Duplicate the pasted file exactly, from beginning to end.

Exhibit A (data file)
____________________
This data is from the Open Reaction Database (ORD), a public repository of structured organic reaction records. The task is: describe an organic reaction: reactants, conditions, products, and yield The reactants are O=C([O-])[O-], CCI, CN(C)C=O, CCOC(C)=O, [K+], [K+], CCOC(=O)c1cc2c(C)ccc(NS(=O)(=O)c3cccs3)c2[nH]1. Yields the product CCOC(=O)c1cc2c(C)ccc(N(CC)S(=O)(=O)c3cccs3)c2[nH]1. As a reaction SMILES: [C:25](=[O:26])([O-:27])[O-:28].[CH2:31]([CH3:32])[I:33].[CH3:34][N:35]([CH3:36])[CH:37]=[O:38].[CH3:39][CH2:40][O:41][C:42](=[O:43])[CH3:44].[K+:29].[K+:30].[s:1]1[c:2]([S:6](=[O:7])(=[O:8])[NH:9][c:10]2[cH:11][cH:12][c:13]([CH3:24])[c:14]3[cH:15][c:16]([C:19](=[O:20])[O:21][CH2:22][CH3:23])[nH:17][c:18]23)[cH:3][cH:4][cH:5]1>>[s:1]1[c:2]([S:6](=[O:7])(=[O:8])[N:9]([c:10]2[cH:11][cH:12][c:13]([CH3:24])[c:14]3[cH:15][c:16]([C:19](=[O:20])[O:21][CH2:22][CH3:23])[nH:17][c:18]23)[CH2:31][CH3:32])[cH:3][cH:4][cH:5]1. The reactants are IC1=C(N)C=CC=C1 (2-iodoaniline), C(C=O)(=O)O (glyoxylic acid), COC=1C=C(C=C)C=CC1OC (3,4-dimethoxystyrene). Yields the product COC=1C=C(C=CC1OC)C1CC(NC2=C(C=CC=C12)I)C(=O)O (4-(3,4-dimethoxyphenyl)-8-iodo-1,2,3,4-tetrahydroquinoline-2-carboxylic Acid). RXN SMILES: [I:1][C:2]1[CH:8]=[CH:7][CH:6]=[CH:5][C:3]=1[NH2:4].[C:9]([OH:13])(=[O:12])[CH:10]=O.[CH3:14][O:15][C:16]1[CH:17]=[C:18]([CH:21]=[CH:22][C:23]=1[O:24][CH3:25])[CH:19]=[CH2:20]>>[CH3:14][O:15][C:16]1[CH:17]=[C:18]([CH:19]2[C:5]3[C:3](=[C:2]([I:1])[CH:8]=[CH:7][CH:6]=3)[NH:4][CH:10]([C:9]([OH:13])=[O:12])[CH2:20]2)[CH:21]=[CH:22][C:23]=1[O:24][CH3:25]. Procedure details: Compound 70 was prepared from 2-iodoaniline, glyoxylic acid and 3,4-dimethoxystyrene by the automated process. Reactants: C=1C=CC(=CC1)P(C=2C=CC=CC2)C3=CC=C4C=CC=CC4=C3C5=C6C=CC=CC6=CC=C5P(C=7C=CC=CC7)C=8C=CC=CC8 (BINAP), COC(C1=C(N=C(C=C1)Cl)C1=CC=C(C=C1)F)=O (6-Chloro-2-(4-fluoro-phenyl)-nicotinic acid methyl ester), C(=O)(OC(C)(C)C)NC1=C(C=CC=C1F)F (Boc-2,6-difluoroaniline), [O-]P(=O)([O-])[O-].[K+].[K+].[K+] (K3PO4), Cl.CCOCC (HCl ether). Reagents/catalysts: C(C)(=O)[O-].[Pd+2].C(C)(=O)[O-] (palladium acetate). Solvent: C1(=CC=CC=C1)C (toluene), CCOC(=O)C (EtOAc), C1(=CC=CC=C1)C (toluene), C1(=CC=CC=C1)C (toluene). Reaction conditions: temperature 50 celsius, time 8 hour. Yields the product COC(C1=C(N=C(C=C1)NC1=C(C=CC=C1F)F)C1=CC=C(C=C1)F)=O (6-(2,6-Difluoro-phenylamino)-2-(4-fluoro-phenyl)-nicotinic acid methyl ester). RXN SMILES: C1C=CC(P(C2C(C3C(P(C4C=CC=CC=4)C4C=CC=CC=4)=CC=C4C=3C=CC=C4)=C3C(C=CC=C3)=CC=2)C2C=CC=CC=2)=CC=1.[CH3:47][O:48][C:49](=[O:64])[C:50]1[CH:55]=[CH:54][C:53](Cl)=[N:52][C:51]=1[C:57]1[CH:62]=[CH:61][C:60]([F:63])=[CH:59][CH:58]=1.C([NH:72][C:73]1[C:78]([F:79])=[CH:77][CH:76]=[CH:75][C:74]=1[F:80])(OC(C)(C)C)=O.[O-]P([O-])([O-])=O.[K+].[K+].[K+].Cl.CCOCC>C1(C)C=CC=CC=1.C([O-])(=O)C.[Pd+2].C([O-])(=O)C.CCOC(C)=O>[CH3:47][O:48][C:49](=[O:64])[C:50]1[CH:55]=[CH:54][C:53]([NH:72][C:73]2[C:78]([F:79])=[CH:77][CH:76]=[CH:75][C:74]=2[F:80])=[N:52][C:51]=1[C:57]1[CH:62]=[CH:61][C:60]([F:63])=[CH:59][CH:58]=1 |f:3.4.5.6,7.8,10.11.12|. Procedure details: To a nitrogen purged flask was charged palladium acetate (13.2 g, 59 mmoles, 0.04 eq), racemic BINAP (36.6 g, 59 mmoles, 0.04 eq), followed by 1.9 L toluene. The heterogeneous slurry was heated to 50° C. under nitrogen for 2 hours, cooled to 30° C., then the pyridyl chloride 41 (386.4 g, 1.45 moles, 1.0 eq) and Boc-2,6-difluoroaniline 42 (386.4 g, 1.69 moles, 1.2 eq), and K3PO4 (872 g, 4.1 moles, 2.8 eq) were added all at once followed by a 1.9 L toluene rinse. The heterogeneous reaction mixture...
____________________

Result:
This data is from the Open Reaction Database (ORD), a public repository of structured organic reaction records. The task is: describe an organic reaction: reactants, conditions, products, and yield The reactants are O=C([O-])[O-], CCI, CN(C)C=O, CCOC(C)=O, [K+], [K+], CCOC(=O)c1cc2c(C)ccc(NS(=O)(=O)c3cccs3)c2[nH]1. Yields the product CCOC(=O)c1cc2c(C)ccc(N(CC)S(=O)(=O)c3cccs3)c2[nH]1. As a reaction SMILES: [C:25](=[O:26])([O-:27])[O-:28].[CH2:31]([CH3:32])[I:33].[CH3:34][N:35]([CH3:36])[CH:37]=[O:38].[CH3:39][CH2:40][O:41][C:42](=[O:43])[CH3:44].[K+:29].[K+:30].[s:1]1[c:2]([S:6](=[O:7])(=[O:8])[NH:9][c:10]2[cH:11][cH:12][c:13]([CH3:24])[c:14]3[cH:15][c:16]([C:19](=[O:20])[O:21][CH2:22][CH3:23])[nH:17][c:18]23)[cH:3][cH:4][cH:5]1>>[s:1]1[c:2]([S:6](=[O:7])(=[O:8])[N:9]([c:10]2[cH:11][cH:12][c:13]([CH3:24])[c:14]3[cH:15][c:16]([C:19](=[O:20])[O:21][CH2:22][CH3:23])[nH:17][c:18]23)[CH2:31][CH3:32])[cH:3][cH:4][cH:5]1. The reactants are IC1=C(N)C=CC=C1 (2-iodoaniline), C(C=O)(=O)O (glyoxylic acid), COC=1C=C(C=C)C=CC1OC (3,4-dimethoxystyrene). Yields the product COC=1C=C(C=CC1OC)C1CC(NC2=C(C=CC=C12)I)C(=O)O (4-(3,4-dimethoxyphenyl)-8-iodo-1,2,3,4-tetrahydroquinoline-2-carboxylic Acid). RXN SMILES: [I:1][C:2]1[CH:8]=[CH:7][CH:6]=[CH:5][C:3]=1[NH2:4].[C:9]([OH:13])(=[O:12])[CH:10]=O.[CH3:14][O:15][C:16]1[CH:17]=[C:18]([CH:21]=[CH:22][C:23]=1[O:24][CH3:25])[CH:19]=[CH2:20]>>[CH3:14][O:15][C:16]1[CH:17]=[C:18]([CH:19]2[C:5]3[C:3](=[C:2]([I:1])[CH:8]=[CH:7][CH:6]=3)[NH:4][CH:10]([C:9]([OH:13])=[O:12])[CH2:20]2)[CH:21]=[CH:22][C:23]=1[O:24][CH3:25]. Procedure details: Compound 70 was prepared from 2-iodoaniline, glyoxylic acid and 3,4-dimethoxystyrene by the automated process. Reactants: C=1C=CC(=CC1)P(C=2C=CC=CC2)C3=CC=C4C=CC=CC4=C3C5=C6C=CC=CC6=CC=C5P(C=7C=CC=CC7)C=8C=CC=CC8 (BINAP), COC(C1=C(N=C(C=C1)Cl)C1=CC=C(C=C1)F)=O (6-Chloro-2-(4-fluoro-phenyl)-nicotinic acid methyl ester), C(=O)(OC(C)(C)C)NC1=C(C=CC=C1F)F (Boc-2,6-difluoroaniline), [O-]P(=O)([O-])[O-].[K+].[K+].[K+] (K3PO4), Cl.CCOCC (HCl ether). Reagents/catalysts: C(C)(=O)[O-].[Pd+2].C(C)(=O)[O-] (palladium acetate). Solvent: C1(=CC=CC=C1)C (toluene), CCOC(=O)C (EtOAc), C1(=CC=CC=C1)C (toluene), C1(=CC=CC=C1)C (toluene). Reaction conditions: temperature 50 celsius, time 8 hour. Yields the product COC(C1=C(N=C(C=C1)NC1=C(C=CC=C1F)F)C1=CC=C(C=C1)F)=O (6-(2,6-Difluoro-phenylamino)-2-(4-fluoro-phenyl)-nicotinic acid methyl ester). RXN SMILES: C1C=CC(P(C2C(C3C(P(C4C=CC=CC=4)C4C=CC=CC=4)=CC=C4C=3C=CC=C4)=C3C(C=CC=C3)=CC=2)C2C=CC=CC=2)=CC=1.[CH3:47][O:48][C:49](=[O:64])[C:50]1[CH:55]=[CH:54][C:53](Cl)=[N:52][C:51]=1[C:57]1[CH:62]=[CH:61][C:60]([F:63])=[CH:59][CH:58]=1.C([NH:72][C:73]1[C:78]([F:79])=[CH:77][CH:76]=[CH:75][C:74]=1[F:80])(OC(C)(C)C)=O.[O-]P([O-])([O-])=O.[K+].[K+].[K+].Cl.CCOCC>C1(C)C=CC=CC=1.C([O-])(=O)C.[Pd+2].C([O-])(=O)C.CCOC(C)=O>[CH3:47][O:48][C:49](=[O:64])[C:50]1[CH:55]=[CH:54][C:53]([NH:72][C:73]2[C:78]([F:79])=[CH:77][CH:76]=[CH:75][C:74]=2[F:80])=[N:52][C:51]=1[C:57]1[CH:62]=[CH:61][C:60]([F:63])=[CH:59][CH:58]=1 |f:3.4.5.6,7.8,10.11.12|. Procedure details: To a nitrogen purged flask was charged palladium acetate (13.2 g, 59 mmoles, 0.04 eq), racemic BINAP (36.6 g, 59 mmoles, 0.04 eq), followed by 1.9 L toluene. The heterogeneous slurry was heated to 50° C. under nitrogen for 2 hours, cooled to 30° C., then the pyridyl chloride 41 (386.4 g, 1.45 moles, 1.0 eq) and Boc-2,6-difluoroaniline 42 (386.4 g, 1.69 moles, 1.2 eq), and K3PO4 (872 g, 4.1 moles, 2.8 eq) were added all at once followed by a 1.9 L toluene rinse. The heterogeneous reaction mixture...